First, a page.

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Transcript

of

Richard Napoleon Thornton (Obituary)

Transactions of the Devonshire Association, 1876, Vol VIII, pp. 47-48.

by

W Pengelly, FHS, FGS. etc.

Prepared by Michael Steer

Mr Thornton was acknowledged as the son of the remarkable Richard Thornton an East India merchant who left £2,8 million in his will when he died in 1865, said to have made his fortune by blockade running in the Napoleonic wars. While at Oxford Richard  Napoleon Thornton (c.1833-1876) was known as Dick Lee, but he adopted the surname Thornton in compliance with a condition in Richard Thornton's will, in which he inherited £400,000. A barrister-at-law, he had three sons who became county cricketers. His sister Ellen married Alfred Pulford, whose niece Jessy Walter married the Reverend  James Wheeler, a grandson of Ann Attfield (1779-1822) who married James Ellis in 1801. There is a handsome photograph of  Mr Thorton at http://www.familytree.john-attfield.com/html/photos_87.html The article, from a copy of a rare and much sought-after journal can be downloaded from the Internet Archive. Google has sponsored the digitisation of books from several sources.
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RICHARD NAPOLEON THORNTON (commonly called Dick Lee at Oxford) was the son of Mr. Richard Thornton, of Cannon Hill, Merton, in the county of Surrey, who, by successful operations in business, amassed £2,800,000 of the riches of this world, of which he bequeathed £400,000 to the subject of this memoir. Mr. R N Thornton was born on the 15th May, 1833, educated at Oxford, studied for the Bar, and was admitted a member of the Middle Temple on the 26th January, 1860, and joined the Home Circuit. He did not, however, actually practice for any length of time, appearing to prefer the more genial life of a country gentleman, in which sphere he doubtless found far greater facilities for exercising the dictates of his truly generous nature.

Active and athletic in his youth, he became an accomplished player of the noble game of cricket, distinguishing himself as such at Oxford, and in the matches for the Surrey Club and county matches, and his attachment to the game seems never to have waned. During the latter ten years of his life, when he resided at Sidmouth, he continued to encourage it in others, when he was unable to take part in it himself. In order to effect this more completely, he took a fourteen years’ lease under the Manor of the Fort Field, a noble site for a cricket ground, and it was his pride to bring it into first-rate condition — as smooth as a billiard-table, and as velvety as Venetian pile — and for nearly ten years his presence and his liberality kept the game in a very flourishing state.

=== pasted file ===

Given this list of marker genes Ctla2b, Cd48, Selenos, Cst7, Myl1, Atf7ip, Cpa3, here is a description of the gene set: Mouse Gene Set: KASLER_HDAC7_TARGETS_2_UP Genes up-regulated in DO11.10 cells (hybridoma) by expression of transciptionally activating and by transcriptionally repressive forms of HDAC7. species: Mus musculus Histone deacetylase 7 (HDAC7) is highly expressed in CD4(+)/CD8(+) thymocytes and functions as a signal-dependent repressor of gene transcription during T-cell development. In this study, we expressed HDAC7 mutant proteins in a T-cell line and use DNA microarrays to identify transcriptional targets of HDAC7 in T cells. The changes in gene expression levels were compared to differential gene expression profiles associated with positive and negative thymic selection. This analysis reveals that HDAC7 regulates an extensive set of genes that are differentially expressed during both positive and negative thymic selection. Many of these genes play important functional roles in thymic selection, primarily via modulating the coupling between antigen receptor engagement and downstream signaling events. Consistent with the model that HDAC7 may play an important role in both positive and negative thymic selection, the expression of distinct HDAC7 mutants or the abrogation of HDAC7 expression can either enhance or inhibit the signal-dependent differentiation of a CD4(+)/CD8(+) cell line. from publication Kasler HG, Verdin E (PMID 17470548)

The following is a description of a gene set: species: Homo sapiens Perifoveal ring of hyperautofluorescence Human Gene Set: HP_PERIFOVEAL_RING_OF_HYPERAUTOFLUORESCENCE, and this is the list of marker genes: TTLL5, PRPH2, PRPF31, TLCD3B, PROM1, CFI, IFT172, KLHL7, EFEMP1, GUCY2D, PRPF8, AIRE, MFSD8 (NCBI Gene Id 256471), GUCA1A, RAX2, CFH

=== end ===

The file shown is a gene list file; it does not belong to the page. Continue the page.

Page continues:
The property formerly known as Knowle Cottage belonged originally to the late Lord Le Despencer, who erected a dwelling-house there in a rustic style of architecture about the commencement of the present century. It was purchased in or near 1820 by Mr. Fish, who adorned the grounds and filled the cottage with jewellery and works of art, and he threw it open to the public every Monday in the summer months during the long space of forty years, so that its fame as a show-place was generally known all over the county. Mr. Fish bequeathed it to his friend Mr. Marson, who made many alterations, by clearing away much of the dense foliage and throwing the grounds more open. On his death the estate was bought by Mr. Thornton, who, in his turn, made great alterations. He added largely to the house; made the kitchen-garden; erected the conservatory; purchased Ayshford, a house and lands lying nearer the town of Sidmouth and on the station road, pulled the house down and entirely swept it away, throwing the whole into his own grounds, and erected the lower lodge; he also added many acres to the estate by purchasing fields in the direction of Jenny Pyne's Comer and Broadway, and built the higher lodge. The members of the Devonshire Association will not easily forget the splendid entertainment he gave them in these grounds on Thursday, the 24th July, on the occasion of their meeting at Sidmouth in 1873, when he became a member, and was one of the Vice-Presidents of the Association.

As infirmities crept upon him, he gradually withdrew himself from society, and he died at Sidmouth on the 28th May, 1876, at the early age of forty-three. His first family consisted of three boys and a girl, who survive him, and he has left a widow and one son.

Mr. Thornton's great virtue, which is a very wide one, was liberality, and he gave of his wealth with a free hand wherever he thought he could do any good by it.